Chevalier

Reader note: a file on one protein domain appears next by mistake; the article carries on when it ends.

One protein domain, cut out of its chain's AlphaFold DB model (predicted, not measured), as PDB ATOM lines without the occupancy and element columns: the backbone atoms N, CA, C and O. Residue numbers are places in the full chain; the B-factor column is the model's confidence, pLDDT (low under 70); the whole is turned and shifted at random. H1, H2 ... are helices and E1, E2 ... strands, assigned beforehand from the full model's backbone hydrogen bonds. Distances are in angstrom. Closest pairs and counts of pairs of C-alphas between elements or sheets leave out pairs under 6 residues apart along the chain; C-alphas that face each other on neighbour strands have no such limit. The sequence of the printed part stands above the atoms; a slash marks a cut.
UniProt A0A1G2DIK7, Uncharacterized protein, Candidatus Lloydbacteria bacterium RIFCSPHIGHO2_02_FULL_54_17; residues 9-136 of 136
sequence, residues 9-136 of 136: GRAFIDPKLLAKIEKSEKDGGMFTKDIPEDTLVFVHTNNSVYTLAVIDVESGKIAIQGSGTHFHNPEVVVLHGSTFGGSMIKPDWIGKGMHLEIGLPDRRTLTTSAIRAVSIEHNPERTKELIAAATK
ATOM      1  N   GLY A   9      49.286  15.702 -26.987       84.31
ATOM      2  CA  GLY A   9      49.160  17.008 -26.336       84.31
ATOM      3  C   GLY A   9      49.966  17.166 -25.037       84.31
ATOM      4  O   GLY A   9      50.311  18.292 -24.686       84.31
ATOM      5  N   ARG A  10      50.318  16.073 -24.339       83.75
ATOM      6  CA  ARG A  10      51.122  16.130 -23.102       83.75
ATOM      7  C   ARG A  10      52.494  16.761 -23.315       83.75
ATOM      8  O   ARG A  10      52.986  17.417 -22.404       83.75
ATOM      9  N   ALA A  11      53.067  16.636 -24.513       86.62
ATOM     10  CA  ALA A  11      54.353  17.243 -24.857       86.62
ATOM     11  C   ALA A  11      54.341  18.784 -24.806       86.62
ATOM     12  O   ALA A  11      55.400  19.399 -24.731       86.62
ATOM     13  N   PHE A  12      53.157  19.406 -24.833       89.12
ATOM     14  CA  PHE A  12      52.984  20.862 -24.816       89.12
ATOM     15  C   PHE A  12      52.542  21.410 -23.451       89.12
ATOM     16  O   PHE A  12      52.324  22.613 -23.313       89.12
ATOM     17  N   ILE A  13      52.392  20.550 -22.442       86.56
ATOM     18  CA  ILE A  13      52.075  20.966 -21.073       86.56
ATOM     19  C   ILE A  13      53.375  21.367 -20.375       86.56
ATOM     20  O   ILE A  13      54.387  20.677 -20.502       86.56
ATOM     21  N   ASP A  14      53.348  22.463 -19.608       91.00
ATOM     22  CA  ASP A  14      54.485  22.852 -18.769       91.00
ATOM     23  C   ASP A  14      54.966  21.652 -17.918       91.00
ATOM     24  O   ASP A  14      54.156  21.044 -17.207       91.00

Note: Chevalier is the in-game name for the warrior caste of the Brittanic people. The word is also used as the game rules name for this background, but each race and culture has their own name for the caste. Thus, a Free Dwarf who takes this background would write "Chevalier" in the Background slot on his character sheet, but in-game he would refer to himself as barak colan (see below). The image is iconic-- a mighty warrior, born and trained from the time she can hold a weapon, bound by a code of conduct to uphold the virtues of her society and defend it with her life. Nearly all cultures and races of Brittanis have their own variation on this theme (with two notable exceptions; see the note below), and each culture has slightly different values and codes of conduct for its warriors. Regardless of the subtle variations, the Chevalier is a member of that born-warrior caste, those who know from their earliest memories that their purpose in life is the defense and protection of their communities and the embodiment of the ideals of their culture. For some of the peoples of Brittanis, the Brittanic and Erin'Tar especially, the idea of the chevalier is tied to the noble class. Those who are born to wealth and have the time, equipment, and training to learn the warrior's art. The able-bodied children of these families are expected to, from the earliest possible age, learn the use of armor and martial skills of their people. Only those who show an aptitude for magic of one kind or another are exempted-- and some families have a storied tradition of battle-mages or fighting clergy as well. Chevalier (shuh--VAL--yay) is the Brittanic term for these noble warriors; the High Elves call them maernlyth (MERN--lith), which translates roughly to "defenders of the blade." For others, such as the Brynn, Norn, and Free Dwarves anyone can aspire to the ranks of the warrior caste, but they must prove themselves worthy first. Skill and desire, not birth or blood, determine entry to the ranks of these warriors. At some interval (usually every year, accompanying a festival, holy day, or other such large gathering), those who wish to join the ranks of the chevaliers (or their cultural equivalent) are tested. The means of this test varies from culture to culture and sometimes even neighboring settlements can have subtle or extreme variations on how these warriors are chosen; regardless, the result is the same. Those who succeed enter a period of intense training and initiation into the ranks of the chevaliers; those who fail return to their normal lives. Some cultures allow a person to attempt the testing more than once; others allow the applicant only one chance to prove their worth. For example, the Brynn allow a person to attempt joining the ranks of the Fianna once per year until they are 40 years old. Free Dwarves constantly struggle to preserve their culture amidst lives as refugees. Thus, the continuation of their warrior traditions is of utmost importance to them. The barak-colan (bear-ROCK coh-LANN) is seen as a holy duty, and any dwarf can join. The initiation and training phase is long and incredibly arduous, however, and many do not succeed. Those who do not quietly return to their previous lives and continue on as if they had never attempted to join at all. Norn are a warrior culture from start to finish-- their rites of challenge to become acarl (KARRL) -- which literally means "warrior"-- are long, complex, and both physically and mentally exhausting. Once the warrior has succeeded, they take on additional duties and can be called many things, such as: huscarl-- also called housecarl, a warrior sworn to defend a particular noble and his lands byrncarl-- a heavily armored warrior efencarl-- many carls can band together and mane themselves shield-siblings, referring to each other as efencarl ranncarl-- a soldier who fights on the vanguard, usually with a two-handed weapon; a breaker of the shield-wall The list goes on and on; this is a way for the many warriors of Norn culture to differentiate themselves from one another. Regardless of their race or ethnicity, a chevalier is required to uphold the social ideals of their people. They are required to believe in and behave as exemplars for those who look to them for protection and often for leadership. As such, while normal characters normally choose three Character Values, a chevalier must follow FOUR of these, as determined by their race or culture. Brittanic: Prowess, Justice, Defense, Nobility Brynn: Courage, Faith, Industry, Etiquette Norn: Prowess, Defense, Courage, Principle Free Dwarves: Prowess, Loyalty, Defense, Industry Erin'Tar: Industry, Prowess, Faith, Nobility Note: Khemri humans and Gael'Dar cannot take this Background. Their cultures simply do not have the same kind of ordered, traditional warrior castes. For the Khemri, each member of the clan is trained and schooled in the use of weapons and arms for the good of the clan; the Wild Elves in contrast are a society of hunters and stalkers, and their culture does not, as a whole, focus on the kind of stand-up fighting the Chevalier embodies. Tier 1 Arms-Bearer (0 CP, 0 Stamina; Battle) You have been trained and drilled in the use of your culture's fighting style. When using these weapons, your strikes are particularly powerful. When wielding a weapon from your race's Cultural Weapon list, you may make 2 melee or missile attacks for “X Damage by Heritage,” where X is the character’s Tier+1. Tier 2 Valiant Respite (0 CP; 0 Stamina; Day) You strike home against a foe and knowing that you are fulfilling your life's purpose renews your will to fight. Once per day, you can make a melee or missile attack with a weapon from you race's Cultural Weapon list for, "2 Damage by Heritage." If the attack hits and is not blocked, defended against, or otherwise negated, you can immediately call, "Refresh 2 Stamina to Self by Heritage." Tier 3 Bastion of Honor (0 CP; 0 Stamina; Burst, Day) You hold the line at all costs, dealing death to your foes and letting enemy formations crash around you like water from the rocks. You plant your right foot (burst keyword) and so long as you do not move that foot (pivoting is okay, but dragging it across the ground or lifting it ends the skill), your base melee or missile damage is increased by 1. This skill ends when you rest for any reason, use another called melee attack of any kind, or move your right foot for something other than pivoting.